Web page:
As one of Microsoft’s most critically acclaimed exclusive franchises, the developers of Forza Motorsport 5 were given a leg up few others could dream of: input on what Microsoft should make possible with the Xbox One. Beginning with a consistent performance set at 1080p and 60 frames per second, the result was always assumed to be a technical showpiece for the console. But there’s more to the game than just looks.
But with next-gen comes a new approach to racing for Turn 10 Studios, and the implementation of some groundbreaking changes. Do they all succeed in the end, or struggle on their first outing?
It was clear from the first unveiling of the Xbox One that Forza 5 was being positioned as a feather in Microsoft’s cap. That pride was based not only in visuals that could stun any onlooker, but the fact that out of all the announced launch titles, Turn 10 seemed to be building their gameplay around the technology made possible by the Xbox One more than any other.
The visual prowess of the actual racing speaks for itself, but the most promising change – and the one that will first grab the attention of players – is the new and improved Drivatar System.
The days of racing nameless, faceless, AI opponents is apparently over, as a player’s first races (and subsequent laps) are used to generate their personal Drivatar. For every subsequent race, the field of drivers is populated not by scripted AI, but a sampling of other Drivatars. The systems operate largely behind the scenes, but the challenge of facing off against simulated drivers – each with unique personalities and tendencies – is one sure to pique the curiosity of any racing fan.
As one might expect, the results can be somewhat mixed. Forza players have never had to deal with the increase in contact, brake checking, and total disregard for common etiquette when jockeying for position along a racing line that they must now endure. That might sound like blasphemy to some simulation enthusiasts, but the surge of rivalry experienced when a friend’s Xbox Live Gamertag appears above the sedan that just clipped your bumper for no discernible reason can’t be understated.
That recklessness might sound problematic to some simulation enthusiasts, but the option of removing driving aids, increasing difficulty and accurate damage is still present (and with each increase in difficulty, the rewards likewise improve). But if Turn 10 hadn’t already made it clear that they’re just as concerned with capturing the spirit and passion of motorsport as the technical aspects, they leave no doubt with Forza 5.
The emphasis placed on personal rivals, as familiar Gamertags begin to carve out spaces in every driver’s psyche, is largely to blame for the heightened attitude and sense of humor. But the increased relationship with British motoring institution Top Gear takes care of the rest. There are certainly worse motoring mags to emulate, and seems to round out the personality of the Forza banner that has slowly been forming.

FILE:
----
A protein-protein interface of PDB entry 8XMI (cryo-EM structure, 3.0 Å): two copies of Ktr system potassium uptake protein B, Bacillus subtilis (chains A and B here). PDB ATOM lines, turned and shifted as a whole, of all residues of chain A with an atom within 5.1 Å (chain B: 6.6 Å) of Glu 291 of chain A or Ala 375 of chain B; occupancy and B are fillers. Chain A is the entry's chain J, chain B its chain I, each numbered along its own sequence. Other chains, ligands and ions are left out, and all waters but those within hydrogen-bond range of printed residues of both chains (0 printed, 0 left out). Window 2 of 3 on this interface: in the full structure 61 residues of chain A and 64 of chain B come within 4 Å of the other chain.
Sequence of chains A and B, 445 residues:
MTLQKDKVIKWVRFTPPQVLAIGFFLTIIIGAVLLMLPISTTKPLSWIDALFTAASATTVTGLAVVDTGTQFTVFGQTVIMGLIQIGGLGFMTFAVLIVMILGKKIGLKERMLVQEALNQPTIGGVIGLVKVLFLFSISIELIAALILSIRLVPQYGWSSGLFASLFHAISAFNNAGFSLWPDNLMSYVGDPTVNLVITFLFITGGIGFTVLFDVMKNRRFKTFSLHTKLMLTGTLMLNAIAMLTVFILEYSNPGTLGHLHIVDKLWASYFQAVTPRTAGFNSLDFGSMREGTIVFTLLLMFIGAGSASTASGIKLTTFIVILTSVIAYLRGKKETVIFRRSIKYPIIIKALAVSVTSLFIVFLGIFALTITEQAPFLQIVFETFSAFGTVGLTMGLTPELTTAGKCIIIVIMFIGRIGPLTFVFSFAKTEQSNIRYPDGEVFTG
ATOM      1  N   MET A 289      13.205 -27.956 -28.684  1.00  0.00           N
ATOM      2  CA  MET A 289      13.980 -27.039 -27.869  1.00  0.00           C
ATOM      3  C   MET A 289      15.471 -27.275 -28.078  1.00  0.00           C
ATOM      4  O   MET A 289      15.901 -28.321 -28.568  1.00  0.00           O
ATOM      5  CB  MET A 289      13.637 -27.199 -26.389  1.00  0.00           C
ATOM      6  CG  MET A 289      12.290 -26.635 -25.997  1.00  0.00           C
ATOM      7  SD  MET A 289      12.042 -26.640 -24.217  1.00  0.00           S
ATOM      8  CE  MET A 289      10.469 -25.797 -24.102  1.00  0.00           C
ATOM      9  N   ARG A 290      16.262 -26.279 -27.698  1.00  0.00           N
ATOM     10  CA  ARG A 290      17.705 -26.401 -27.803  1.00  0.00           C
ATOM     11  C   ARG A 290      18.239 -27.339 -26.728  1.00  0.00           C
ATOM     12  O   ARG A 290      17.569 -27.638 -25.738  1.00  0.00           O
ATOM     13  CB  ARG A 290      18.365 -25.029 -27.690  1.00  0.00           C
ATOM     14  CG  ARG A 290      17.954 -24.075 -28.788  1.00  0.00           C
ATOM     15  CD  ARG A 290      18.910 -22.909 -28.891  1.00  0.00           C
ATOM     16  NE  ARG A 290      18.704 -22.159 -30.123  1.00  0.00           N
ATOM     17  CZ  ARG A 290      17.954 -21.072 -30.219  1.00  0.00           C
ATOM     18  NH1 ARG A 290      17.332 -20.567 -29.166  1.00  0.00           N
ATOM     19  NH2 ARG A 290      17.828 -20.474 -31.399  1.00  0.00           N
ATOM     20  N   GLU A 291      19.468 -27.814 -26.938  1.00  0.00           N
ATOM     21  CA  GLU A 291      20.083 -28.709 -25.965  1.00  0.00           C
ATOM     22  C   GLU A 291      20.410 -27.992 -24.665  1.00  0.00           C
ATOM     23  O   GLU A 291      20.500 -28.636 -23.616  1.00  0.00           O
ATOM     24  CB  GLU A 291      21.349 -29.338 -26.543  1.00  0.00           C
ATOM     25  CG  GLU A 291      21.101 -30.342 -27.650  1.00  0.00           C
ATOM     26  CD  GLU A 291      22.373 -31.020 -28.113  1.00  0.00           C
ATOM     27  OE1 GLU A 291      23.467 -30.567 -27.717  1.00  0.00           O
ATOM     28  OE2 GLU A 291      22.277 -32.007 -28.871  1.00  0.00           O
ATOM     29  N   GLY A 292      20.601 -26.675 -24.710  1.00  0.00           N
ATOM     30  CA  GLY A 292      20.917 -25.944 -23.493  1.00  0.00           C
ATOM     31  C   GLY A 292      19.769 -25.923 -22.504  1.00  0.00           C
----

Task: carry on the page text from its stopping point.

Whether it’s driving the Top Gear test track between cardboard cutouts of London buses or oversized bowling pins, the developers make their design philosophy evident; that while driving may be the heart of this experience, nobody ever said it has to be the only element.
The commentary once again offered by Top Gear‘s TV presenters proves that all involved know as much about motorsport as their passion would demand. But like the TV series, Forza 5 seems to realize one truth: that once the technical polish and fine-tuning have become standardized, it’s easy to forget that this is a video game, first and foremost. And games, like motorsport, are supposed to be fun.
For the most part, how a player responds to Forza 5‘s changes will largely depend on what they expect from the series. While the game is arguably more welcoming to newcomers than any previous entry, the game once again offers the best available racing experience for simulation fans, bolstered by the added horsepower of the Xbox One.
Comparing vehicle rosters, tracks, and Career modes between Forza 5 and its predecessor will show that Turn 10 has slimmed down the experience, at least in terms of feature sets. Casual onlookers might look at the new selection of 200 cars and wonder how any gamer could complain they’re deprived of variety, but longtime fans will recognize the limitations.
That being said, Forza 5 has set its sights not on offering the biggest entry in the series, but one which takes the franchise into the next generation of home consoles successfully. And with the implementation of Drivatar, the growing relationship with Top Gear, and a larger injection of motoring passion (as opposed to sterile simulation), it achieves that goal entirely.
The experience may not be as diverse or in-depth as in the past, but the added attention to detail and heightened standards for the content which did make it into the game shouldn’t be overlooked. The decision is a trade-off, but one that fans of the series will be happy to endure.
Turn 10 may not have crafted the biggest, boldest, and most definitive Forza experience with Forza 5, but they have delivered one of the Xbox One’s best titles so far. Not to mention a breath of fresh air for the franchise’s devoted fan base, and a promising step forward for the series as whole.
Forza Motorsport 5 is available now exclusively for the Xbox One.
Follow Andrew on Twitter @andrew_dyce.